Submitted (Başvuru tarihi): 29.12.2016 Accepted (Kabul tarihi): 13.02.2017

    Correspondence (İletişim): Serap Argun Barış, Department of Pulmonary Diseases, Kocaeli University Faculty of Medicine, Kocaeli, Turkey

    e-mail: [email protected]

    RES

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    http://dx.doi.org/10.5505/respircase.2017.57855

  • Respiratory Case Reports

    Cilt - Vol. 6 Sayı - No. 2 87

    CASE

    A 50-year-old woman presented at outpatient clinic with

    fatigue, nonproductive cough and backache of 2-month

    duration. She had no history of smoking or medication.

    There was no history of contact with TB and vital signs

    were normal. Crackles at base of both lungs were heard

    on physical examination. There was bilateral hilar en-

    largement, increased interstitial and reticulonodular

    opacity on chest X-ray (Figure 1). Thorax CT revealed

    bilateral enlargement of mediastinal lymph nodes, septal

    thickening, and parenchymal perilymphatic nodules (Fig-

    ures 2a and b).

    Figure 1: Initial chest X-ray revealed bilateral hilar enlargement, and

    increased interstitial and reticulonodular opacities

    Figure 2a and b: Initial thorax computed tomography findings were

    enlarged bilateral hilar and mediastinal lymph nodes, septal thickening,

    and parenchymal perilymphatic nodules

    There were no laboratory abnormalities except increased

    level of angiotensin converting enzyme (ACE), C-reactive

    protein (CRP) and increased sedimentation rate [ACE:

    110 (normal range: 0-52 U/L), sedimentation rate: 48/h,

    CRP: 2.5 mg/dL (normal range: 0-0.5 mg/dL)]. Tubercu-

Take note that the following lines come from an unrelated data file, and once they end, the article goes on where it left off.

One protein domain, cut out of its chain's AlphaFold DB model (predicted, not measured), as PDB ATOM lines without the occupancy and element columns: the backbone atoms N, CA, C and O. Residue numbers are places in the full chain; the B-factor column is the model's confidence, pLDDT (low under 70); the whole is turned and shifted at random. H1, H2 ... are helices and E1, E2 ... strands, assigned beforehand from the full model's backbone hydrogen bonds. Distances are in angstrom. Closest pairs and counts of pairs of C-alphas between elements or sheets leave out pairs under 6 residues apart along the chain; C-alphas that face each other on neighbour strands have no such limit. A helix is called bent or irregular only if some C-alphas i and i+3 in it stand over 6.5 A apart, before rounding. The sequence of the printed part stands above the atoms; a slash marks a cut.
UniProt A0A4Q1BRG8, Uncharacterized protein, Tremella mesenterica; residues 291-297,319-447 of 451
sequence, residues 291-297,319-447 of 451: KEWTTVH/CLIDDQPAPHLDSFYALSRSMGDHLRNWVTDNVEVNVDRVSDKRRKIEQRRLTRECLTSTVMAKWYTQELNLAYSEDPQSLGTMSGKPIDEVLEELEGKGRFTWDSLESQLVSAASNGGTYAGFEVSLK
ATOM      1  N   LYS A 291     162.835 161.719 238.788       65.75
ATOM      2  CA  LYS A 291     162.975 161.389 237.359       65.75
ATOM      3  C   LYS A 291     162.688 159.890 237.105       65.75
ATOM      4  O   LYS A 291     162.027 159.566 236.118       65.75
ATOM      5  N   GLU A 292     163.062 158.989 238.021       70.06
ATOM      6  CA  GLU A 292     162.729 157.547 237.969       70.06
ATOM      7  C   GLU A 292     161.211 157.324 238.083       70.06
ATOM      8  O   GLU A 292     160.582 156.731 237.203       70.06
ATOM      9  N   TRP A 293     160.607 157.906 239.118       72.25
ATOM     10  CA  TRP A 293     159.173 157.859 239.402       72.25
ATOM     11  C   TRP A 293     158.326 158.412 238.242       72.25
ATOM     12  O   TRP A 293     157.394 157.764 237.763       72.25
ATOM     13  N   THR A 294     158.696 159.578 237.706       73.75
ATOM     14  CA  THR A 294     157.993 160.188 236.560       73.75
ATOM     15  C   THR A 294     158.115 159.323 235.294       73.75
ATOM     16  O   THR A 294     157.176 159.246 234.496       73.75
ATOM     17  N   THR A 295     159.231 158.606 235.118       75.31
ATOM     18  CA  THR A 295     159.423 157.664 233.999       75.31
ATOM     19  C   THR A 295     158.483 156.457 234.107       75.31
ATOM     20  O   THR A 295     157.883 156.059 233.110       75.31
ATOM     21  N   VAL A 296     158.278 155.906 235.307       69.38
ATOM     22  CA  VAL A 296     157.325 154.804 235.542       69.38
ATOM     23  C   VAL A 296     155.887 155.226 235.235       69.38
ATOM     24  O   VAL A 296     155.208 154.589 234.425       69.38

lin skin test anergy was noted, though she had bacillus

    Calmette–Guérin scar. Carbon monoxide diffusion test

    was 44% of predictive value. Fiberoptic bronchoscopy

    revealed enlarged right secondary carina. Bronchoalveo-

    lar lavage, bronchial washing, and bronchial mucosal

    biopsy were performed during bronchoscopy. Fine needle

    aspiration of subcarinal lymph node was nondiagnostic.

    Gram and acid-fast bacilli (AFB) staining of bronchial

    lavage material was negative. There was lymphocytic

    alveolitis and CD4/CD8 ratio was 4.5. Pathological

    evaluation of mucosal biopsy from right secondary carina

    revealed granulomatous inflammation. Immunohisto-

    chemical evaluation of biopsy specimen revealed immu-

    noreactivity with CD68 in epithelial histiocytes (Figures 3

    A and B). Histopathological findings of lung biopsy were

    consistent with sarcoidosis. The patient was diagnosed

    with stage 2 sarcoidosis. Consultation was arranged with

    departments of internal disease, cardiology, and oph-

    thalmology. There was no involvement of the eye, skin, or

    heart. As clinical condition was stable, corticosteroid

    treatment was not initiated. Follow-up of clinical and

    radiological progress was planned; however, Lowenstein

    Jensen medium culture of bronchial lavage was positive

    on 25th day. She was diagnosed with TB and treated with

    rifampicin 600 mg, isoniazid 300 mg, ethambutol 1500

    mg, and pyrazinamide 2000 mg on a daily basis for 2

    months, after which pyrazinamide and ethambutol were

    excluded, and dual therapy was continued for 4 months.

    The patient was in good clinical condition and there was

    radiological improvement of parenchymal nodules,

    though no change in lymph nodes or interstitial opacities

    after anti-TB treatment (Figure 4). Clinical and microbio-

    logical assessments were evaluated as TB coexisting with

    sarcoidosis.

    DISCUSSION

    TB and sarcoidosis are chronic granulomatous diseases

    with similar clinical and histopathological characteristics.

    Differential diagnosis of sarcoidosis and TB is a great

    challenge to clinicians, particularly in countries with high

    prevalence of TB (6). TB is infectious disease caused by

    Mycobacterium tuberculosis and it is still a major health

    problem worldwide. It is characterized by caseating gran-

    uloma and treatment is focused on elimination of micro-

  • Coexistence of Pulmonary Tuberculosis and Sarcoidosis | Argun Barış et al.

    88 www.respircase.com

    organism (7). It is often difficult to diagnose, especially

    when caseous necrosis is not seen and AFB staining is

    negative in specimens of TB patients (8). Sarcoidosis is a

    multisystem disease of unknown etiology, characterized

    by presence of non-caseating granuloma in the lungs,